Here's a nice graph, which I found in a JISC report with the compelling title Tangible benefits of e-learning (p.15). The authors used it to categorise their 37 case studies of e-learning in UK universities, and it's very useful to keep the different kinds of potential benefits clear in one's mind.
Here's how they explain the graph:
X Axis – Nature of issue. The x axis of the graph in Figure 1 shows the type of tangible benefit demonstrated and the sort of metrics that can be used to evaluate such benefits…. A well-defined problem such as how to assess large cohorts of students within a tight time-frame can be measured against a very specific and readily quantifiable set of metrics and that it is relatively easy to put accurate figures on time and cost savings. …Towards the middle of the scale we find activities where the intended benefit is to improve learners‟ understanding of a particular subject – in other words a pedagogically-driven change where the tangible benefits can be measured in terms of course or module pass rates or other direct measures of achievement. At the
far end of the scale, we encounter approaches intended to address far ‘softer’ and more complex issues of student engagement. …
Y Axis – e-Approach. The y axis shows how the ‘e-approaches’ differ in nature from those that seek to automate existing practices through those that add increased value by the application of information to those that ultimately seek to transform the learning process. The term ‘informate’ is taken from Zuboff (1988)…. Schein (1989) makes the further distinction between ‘informating down’ whereby control type information is passed downwards and ‘informating up’ whereby those closest to the issues pass information up the chain (in our case upwards from the student to the lecturer). It can thus be seen that the approaches clustered in the bottom left quadrant are those that represent the clearest return on investment (ROI) and it is easily possible to assess their scalability and the value for money represented by further investment. Those in the top right quadrant however are more research and development (R&D) in nature and in their present form may represent overheads without any immediately obvious return.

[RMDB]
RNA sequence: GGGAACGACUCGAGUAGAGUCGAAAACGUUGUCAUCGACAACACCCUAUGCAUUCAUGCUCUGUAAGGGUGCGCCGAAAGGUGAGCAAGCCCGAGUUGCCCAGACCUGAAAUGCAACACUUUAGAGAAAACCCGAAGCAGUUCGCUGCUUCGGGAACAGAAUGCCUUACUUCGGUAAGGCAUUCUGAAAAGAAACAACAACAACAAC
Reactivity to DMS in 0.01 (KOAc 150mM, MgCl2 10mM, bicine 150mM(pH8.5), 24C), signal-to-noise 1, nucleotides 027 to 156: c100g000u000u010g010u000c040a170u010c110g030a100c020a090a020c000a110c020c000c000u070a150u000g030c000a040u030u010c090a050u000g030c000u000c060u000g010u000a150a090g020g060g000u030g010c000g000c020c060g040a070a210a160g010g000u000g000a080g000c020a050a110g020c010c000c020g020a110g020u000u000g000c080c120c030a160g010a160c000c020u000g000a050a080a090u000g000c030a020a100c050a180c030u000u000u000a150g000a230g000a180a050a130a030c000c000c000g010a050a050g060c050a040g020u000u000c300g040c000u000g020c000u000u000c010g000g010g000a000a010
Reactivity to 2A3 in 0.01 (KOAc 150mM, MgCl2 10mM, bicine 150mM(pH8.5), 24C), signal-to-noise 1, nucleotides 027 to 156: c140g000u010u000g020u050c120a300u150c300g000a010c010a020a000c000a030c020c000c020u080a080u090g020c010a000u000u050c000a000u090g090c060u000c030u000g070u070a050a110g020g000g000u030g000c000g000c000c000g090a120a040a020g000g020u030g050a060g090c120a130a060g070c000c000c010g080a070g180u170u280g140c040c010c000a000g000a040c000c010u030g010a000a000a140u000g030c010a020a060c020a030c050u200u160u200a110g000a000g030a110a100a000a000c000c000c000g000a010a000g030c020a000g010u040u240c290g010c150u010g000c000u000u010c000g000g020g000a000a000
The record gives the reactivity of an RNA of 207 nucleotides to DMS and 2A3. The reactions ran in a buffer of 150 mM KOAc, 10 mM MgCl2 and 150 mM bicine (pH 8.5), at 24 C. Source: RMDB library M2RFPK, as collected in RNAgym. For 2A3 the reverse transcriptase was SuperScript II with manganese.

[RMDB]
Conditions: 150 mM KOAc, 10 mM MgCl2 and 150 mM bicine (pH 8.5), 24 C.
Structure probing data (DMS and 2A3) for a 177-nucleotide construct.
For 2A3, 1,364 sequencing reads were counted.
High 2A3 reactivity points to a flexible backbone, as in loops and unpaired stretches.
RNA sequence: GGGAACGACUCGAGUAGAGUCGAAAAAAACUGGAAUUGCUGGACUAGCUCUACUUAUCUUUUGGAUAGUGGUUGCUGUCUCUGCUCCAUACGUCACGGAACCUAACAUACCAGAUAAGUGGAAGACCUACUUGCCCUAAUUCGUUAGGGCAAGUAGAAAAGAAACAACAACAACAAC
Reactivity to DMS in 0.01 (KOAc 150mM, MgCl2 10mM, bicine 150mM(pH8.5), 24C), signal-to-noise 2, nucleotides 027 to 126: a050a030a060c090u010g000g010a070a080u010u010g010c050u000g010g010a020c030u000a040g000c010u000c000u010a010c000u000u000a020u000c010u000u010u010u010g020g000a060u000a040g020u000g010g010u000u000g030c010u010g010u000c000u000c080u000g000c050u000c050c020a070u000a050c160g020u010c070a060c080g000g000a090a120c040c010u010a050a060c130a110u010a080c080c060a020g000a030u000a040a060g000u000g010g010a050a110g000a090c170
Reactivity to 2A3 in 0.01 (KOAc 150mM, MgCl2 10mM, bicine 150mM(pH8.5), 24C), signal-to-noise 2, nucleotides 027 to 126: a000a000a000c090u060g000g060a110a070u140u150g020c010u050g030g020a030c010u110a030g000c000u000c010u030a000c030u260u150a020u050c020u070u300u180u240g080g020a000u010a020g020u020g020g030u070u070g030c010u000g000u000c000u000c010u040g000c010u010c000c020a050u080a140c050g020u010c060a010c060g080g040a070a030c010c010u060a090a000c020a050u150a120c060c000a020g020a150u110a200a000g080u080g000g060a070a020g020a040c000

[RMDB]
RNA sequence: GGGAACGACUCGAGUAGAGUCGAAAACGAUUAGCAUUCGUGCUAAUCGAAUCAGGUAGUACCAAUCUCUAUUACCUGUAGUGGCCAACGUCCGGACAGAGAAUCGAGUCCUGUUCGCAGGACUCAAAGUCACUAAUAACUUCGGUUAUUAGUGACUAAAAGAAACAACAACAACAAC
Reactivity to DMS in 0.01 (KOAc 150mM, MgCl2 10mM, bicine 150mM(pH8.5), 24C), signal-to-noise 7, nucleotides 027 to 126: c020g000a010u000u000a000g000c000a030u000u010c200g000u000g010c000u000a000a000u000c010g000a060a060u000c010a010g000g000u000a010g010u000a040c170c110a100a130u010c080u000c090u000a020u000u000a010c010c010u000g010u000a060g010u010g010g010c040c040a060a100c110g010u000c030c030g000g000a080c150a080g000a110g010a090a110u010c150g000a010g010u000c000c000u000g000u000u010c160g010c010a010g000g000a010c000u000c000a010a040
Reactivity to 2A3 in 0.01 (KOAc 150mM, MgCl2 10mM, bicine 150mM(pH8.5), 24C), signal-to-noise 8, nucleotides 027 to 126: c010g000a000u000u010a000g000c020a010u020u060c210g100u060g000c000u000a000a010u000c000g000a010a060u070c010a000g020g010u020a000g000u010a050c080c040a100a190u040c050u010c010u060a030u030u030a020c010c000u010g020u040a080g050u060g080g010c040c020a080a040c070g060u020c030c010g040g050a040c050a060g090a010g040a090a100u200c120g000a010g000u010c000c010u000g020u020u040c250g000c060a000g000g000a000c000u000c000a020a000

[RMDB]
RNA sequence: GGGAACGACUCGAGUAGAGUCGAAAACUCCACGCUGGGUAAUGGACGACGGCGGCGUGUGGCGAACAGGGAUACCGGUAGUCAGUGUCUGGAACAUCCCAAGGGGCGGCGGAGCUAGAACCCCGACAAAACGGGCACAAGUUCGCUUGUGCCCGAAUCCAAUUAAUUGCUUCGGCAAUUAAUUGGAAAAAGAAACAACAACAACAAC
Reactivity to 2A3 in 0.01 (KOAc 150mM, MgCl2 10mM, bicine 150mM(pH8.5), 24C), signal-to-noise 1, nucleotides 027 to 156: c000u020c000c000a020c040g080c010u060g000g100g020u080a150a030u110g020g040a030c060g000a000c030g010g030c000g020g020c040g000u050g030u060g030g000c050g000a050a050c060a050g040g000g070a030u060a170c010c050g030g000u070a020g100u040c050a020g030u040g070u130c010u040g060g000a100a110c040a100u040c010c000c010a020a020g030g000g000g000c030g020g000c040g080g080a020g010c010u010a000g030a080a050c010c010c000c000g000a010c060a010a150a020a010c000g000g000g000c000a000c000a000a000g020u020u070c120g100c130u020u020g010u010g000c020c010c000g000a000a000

When you're talking to people about the use of technology in teaching, it can be helpful to clarify whether you're looking at ROI (saving time, effort and money, eg in development, production, revision, administration), R&D (eg virtual worlds, mobile interactivity, "blue skies" technologies), or most likely somewhere in between: improving learning and teaching by making it more engaging, more penetrating and more effective.